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Old 11-25-2018, 09:57 PM
 
Location: Indiana
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Generally speaking, most Midwesterners call themselves Midwesterners.

With that said, the southern perspective generally seems to relate to the states that they fought during the Civil War. Going off that premise, Midwesterners are actually the ultimate Northerners even though people generally think of the Northeast. The Midwest as a whole contributed more troops to the Union than the Northeast did and on top of that, they produced almost all of the food. Pennsylvania, New York and Massachusettes gave the most troops in the Northeast but it was almost the same amount as Ohio, Indiana and Illinois gave.

So to answer the question: depends on who ya ask.
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Old 11-26-2018, 07:58 AM
 
Location: Englewood, Near Eastside Indy
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I generally refer to myself as a Midwesterner. However, I have lived in Kentucky and was constantly referred to as a Yankee and a northerner by Kentucky folk. For those reasons, I do sometimes use the term northerner.
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Old 11-26-2018, 09:01 AM
 
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I don't ever "call" myself Midwestern or Northern. Weird, if someone asked you where they were from, would people generally say, "I'm from the South", or "I'm from the Southwest." No, they would, most likely, say they were from the state they live in....not the region. I have NEVER said I'm from the North, or the Midwest....I live in Wisconsin. I can't believe others would respond differently.
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Old 11-26-2018, 09:20 AM
 
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Quote:
Originally Posted by mwalker96 View Post
Just curious since I live in NC most people who move here are northeasterners but we do have quite a bit of people from Ohio and Michigin that come here and they refer to themselves as northerners as well. Outside the south I never hear people call the midwest the north unless if it's referring to history with the civil war or great migration. Do you call yourselves northern?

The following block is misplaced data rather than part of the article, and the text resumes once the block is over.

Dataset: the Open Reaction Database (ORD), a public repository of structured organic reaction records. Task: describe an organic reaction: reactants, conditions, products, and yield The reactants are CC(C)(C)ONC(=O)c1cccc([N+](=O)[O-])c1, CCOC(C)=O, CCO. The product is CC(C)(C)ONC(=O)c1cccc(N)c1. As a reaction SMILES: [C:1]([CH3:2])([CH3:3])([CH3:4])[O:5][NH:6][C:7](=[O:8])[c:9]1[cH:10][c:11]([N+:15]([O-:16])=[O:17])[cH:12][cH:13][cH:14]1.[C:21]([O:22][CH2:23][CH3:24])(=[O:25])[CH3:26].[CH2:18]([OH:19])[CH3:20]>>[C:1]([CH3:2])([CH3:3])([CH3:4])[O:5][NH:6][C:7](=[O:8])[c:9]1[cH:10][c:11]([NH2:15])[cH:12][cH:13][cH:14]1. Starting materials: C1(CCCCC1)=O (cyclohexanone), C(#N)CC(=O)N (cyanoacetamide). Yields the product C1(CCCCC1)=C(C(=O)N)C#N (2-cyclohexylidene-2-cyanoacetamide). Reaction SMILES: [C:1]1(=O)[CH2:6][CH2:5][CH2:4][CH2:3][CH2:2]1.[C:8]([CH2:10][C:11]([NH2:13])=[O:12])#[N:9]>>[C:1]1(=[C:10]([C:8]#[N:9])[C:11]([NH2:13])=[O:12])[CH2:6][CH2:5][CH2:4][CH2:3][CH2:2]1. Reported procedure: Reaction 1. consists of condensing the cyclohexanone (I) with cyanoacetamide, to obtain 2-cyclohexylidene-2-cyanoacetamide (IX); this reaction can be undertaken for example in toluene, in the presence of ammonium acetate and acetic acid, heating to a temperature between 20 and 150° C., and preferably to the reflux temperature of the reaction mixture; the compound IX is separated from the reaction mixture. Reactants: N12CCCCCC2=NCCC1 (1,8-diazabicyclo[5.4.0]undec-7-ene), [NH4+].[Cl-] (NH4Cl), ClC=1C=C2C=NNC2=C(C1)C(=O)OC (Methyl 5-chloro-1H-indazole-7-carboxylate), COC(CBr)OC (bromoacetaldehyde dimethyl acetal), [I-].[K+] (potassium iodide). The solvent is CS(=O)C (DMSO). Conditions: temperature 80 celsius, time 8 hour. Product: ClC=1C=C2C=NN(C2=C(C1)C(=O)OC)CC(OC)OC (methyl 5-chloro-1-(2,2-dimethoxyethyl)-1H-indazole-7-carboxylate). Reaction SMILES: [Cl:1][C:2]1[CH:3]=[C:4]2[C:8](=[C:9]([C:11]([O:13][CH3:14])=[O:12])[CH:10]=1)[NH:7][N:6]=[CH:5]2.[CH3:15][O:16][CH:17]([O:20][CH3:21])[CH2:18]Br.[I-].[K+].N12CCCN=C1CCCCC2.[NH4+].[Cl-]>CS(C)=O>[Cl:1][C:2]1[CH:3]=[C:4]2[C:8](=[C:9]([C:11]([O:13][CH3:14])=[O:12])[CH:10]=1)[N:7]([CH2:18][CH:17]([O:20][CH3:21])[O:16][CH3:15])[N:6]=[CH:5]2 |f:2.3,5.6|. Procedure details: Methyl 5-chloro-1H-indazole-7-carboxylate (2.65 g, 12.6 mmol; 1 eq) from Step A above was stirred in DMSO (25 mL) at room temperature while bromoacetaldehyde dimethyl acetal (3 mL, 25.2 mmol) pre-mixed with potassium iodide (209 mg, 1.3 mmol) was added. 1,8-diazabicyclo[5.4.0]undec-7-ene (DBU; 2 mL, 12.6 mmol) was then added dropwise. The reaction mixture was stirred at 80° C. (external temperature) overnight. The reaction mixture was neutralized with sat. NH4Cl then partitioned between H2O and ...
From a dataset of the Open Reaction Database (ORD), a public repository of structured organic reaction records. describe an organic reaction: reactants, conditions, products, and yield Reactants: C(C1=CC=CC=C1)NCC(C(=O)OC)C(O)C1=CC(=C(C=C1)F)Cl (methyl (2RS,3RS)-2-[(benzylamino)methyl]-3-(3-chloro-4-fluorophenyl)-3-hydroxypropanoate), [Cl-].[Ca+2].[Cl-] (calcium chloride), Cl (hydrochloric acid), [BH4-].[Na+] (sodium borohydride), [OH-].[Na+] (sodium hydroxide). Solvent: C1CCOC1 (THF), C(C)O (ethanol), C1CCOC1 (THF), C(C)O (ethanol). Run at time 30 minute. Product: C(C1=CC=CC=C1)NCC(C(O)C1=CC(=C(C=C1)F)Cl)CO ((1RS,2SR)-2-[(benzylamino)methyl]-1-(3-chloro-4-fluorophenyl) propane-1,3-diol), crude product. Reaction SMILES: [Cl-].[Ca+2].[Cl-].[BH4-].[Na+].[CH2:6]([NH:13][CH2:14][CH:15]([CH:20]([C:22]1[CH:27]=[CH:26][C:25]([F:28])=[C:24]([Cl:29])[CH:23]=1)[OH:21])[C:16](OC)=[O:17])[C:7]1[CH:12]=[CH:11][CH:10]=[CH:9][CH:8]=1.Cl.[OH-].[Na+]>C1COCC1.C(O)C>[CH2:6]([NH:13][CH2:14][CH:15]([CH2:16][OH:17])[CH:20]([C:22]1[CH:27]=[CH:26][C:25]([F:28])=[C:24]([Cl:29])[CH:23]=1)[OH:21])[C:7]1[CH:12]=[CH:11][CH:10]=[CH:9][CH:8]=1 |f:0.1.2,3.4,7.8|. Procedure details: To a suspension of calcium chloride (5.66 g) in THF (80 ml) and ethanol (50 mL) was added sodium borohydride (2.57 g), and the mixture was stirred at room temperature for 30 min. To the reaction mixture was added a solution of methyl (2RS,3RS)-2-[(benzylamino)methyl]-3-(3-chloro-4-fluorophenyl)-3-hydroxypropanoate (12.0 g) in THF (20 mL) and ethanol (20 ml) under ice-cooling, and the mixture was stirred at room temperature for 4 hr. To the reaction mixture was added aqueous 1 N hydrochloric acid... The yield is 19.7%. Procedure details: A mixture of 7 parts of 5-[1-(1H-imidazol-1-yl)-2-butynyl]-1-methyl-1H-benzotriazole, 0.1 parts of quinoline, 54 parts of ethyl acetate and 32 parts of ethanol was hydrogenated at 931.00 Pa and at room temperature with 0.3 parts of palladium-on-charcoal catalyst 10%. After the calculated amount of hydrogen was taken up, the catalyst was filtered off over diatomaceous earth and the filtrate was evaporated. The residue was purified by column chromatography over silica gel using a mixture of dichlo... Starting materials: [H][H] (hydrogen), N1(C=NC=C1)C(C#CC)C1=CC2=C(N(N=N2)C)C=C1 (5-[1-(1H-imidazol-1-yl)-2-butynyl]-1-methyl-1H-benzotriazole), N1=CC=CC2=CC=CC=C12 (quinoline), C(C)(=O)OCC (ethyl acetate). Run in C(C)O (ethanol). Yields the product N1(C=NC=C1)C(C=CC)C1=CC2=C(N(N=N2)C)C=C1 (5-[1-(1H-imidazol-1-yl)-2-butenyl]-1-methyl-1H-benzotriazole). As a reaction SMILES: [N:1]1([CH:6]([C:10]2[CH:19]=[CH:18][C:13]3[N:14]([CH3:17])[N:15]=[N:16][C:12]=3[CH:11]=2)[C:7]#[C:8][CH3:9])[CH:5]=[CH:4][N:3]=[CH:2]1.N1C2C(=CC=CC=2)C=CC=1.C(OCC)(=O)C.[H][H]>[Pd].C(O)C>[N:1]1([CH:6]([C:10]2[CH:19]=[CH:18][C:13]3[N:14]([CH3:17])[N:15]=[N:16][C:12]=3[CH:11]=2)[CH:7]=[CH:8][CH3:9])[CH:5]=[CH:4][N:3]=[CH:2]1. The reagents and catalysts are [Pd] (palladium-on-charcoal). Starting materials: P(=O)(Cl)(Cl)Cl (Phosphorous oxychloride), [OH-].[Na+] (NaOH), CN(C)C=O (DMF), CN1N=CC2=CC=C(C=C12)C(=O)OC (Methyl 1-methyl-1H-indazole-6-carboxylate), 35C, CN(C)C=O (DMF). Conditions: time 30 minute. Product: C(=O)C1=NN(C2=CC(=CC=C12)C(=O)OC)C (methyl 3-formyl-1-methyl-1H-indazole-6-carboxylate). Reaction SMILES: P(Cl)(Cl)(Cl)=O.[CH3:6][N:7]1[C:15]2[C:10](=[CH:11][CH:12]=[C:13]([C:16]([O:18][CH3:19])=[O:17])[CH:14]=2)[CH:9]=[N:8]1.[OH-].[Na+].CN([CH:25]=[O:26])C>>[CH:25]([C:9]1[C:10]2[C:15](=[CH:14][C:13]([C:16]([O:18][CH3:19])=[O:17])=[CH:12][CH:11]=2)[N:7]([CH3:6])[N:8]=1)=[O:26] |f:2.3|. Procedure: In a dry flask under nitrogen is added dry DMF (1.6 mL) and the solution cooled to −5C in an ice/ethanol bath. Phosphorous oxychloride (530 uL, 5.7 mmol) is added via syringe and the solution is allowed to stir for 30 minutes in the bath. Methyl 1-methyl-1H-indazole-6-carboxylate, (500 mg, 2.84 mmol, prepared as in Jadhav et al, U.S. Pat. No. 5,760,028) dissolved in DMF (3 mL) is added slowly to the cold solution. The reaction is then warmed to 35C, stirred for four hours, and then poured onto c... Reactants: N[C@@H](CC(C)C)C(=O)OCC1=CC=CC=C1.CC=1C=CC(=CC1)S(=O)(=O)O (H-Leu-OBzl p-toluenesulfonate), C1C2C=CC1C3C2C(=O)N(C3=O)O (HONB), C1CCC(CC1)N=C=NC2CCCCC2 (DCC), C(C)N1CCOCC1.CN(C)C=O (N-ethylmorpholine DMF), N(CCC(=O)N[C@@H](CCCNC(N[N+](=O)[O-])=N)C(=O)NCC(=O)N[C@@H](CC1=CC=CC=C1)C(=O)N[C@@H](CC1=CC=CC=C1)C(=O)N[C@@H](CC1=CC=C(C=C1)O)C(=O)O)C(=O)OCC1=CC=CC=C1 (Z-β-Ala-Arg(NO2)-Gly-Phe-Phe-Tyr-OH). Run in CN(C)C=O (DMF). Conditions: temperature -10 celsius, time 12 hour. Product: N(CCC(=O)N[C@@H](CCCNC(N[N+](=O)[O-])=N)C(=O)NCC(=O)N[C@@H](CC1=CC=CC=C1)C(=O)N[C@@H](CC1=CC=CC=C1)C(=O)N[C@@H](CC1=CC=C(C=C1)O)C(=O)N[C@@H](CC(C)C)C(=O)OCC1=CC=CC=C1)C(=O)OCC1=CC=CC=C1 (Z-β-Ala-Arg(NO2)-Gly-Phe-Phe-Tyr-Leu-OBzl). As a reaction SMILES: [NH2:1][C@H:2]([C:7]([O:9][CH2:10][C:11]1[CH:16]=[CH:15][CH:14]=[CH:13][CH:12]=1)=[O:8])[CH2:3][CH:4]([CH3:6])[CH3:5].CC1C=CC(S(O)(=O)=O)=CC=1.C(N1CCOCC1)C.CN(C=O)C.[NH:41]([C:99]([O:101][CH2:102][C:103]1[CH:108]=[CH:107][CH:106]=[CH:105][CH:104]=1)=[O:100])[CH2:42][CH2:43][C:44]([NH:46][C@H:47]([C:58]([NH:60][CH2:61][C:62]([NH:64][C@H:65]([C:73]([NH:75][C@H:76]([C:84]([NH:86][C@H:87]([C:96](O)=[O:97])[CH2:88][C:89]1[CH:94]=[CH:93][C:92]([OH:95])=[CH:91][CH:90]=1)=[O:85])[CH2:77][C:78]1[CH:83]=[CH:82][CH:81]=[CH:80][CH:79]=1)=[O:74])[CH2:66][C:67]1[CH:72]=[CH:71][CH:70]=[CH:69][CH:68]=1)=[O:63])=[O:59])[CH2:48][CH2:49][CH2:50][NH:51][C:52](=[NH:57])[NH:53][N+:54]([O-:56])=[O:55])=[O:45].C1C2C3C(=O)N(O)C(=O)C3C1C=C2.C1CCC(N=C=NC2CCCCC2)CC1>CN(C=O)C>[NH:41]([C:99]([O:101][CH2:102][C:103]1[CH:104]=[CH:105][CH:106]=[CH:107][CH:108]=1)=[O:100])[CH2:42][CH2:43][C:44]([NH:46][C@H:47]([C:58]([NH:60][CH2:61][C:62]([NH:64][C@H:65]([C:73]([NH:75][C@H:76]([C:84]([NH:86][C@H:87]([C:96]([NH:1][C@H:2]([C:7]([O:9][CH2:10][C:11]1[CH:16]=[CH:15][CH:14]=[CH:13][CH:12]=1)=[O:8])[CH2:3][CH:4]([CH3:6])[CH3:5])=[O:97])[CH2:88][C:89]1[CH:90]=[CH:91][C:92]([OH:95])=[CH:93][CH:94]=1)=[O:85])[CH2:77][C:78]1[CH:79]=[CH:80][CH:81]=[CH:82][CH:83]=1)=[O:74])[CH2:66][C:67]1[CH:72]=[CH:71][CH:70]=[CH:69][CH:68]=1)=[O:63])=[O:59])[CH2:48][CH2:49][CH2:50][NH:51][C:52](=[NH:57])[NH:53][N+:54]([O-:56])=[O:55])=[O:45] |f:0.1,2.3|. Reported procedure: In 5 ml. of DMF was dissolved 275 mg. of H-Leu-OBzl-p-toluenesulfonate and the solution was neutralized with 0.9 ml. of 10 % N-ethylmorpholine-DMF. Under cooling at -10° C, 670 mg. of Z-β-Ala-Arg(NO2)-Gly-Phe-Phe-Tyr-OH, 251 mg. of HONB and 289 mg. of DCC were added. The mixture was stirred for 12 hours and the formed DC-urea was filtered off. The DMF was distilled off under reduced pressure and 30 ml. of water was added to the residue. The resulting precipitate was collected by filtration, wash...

I don't hear people in the midwest call themselves northerners, but probably just because it's obvious and assumed. It's in the north pushing against Canada, it was for the Union during the civil war and it's up north and cold during the winter, etc.

Maybe people in far southern Indiana or over into Missouri wouldn't call themselves northerners, but everyone else is naturally more "north" than "south".
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Old 11-26-2018, 09:21 AM
 
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I think you'd be more common to hear it in the eastern Midwest. It seems that west of the Mississippi, the north/south divide isn't as big, culturally. Life in North Dakota doesn't look that different from life in the Texas panhandle in many respects.

I've never referred to myself as a northerner, except for in the context of the Civil War. I identify as an Iowan first, and Midwesterner second. I don't know that I've ever heard anyone else use it either.
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Old 11-26-2018, 11:20 AM
 
Location: Englewood, Near Eastside Indy
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Quote:
Originally Posted by Enean View Post
I don't ever "call" myself Midwestern or Northern. Weird, if someone asked you where they were from, would people generally say, "I'm from the South", or "I'm from the Southwest." No, they would, most likely, say they were from the state they live in....not the region. I have NEVER said I'm from the North, or the Midwest....I live in Wisconsin. I can't believe others would respond differently.
I feel like it is generally assumed that you would state your locality first without needing an explanation. That isn't the point of the thread.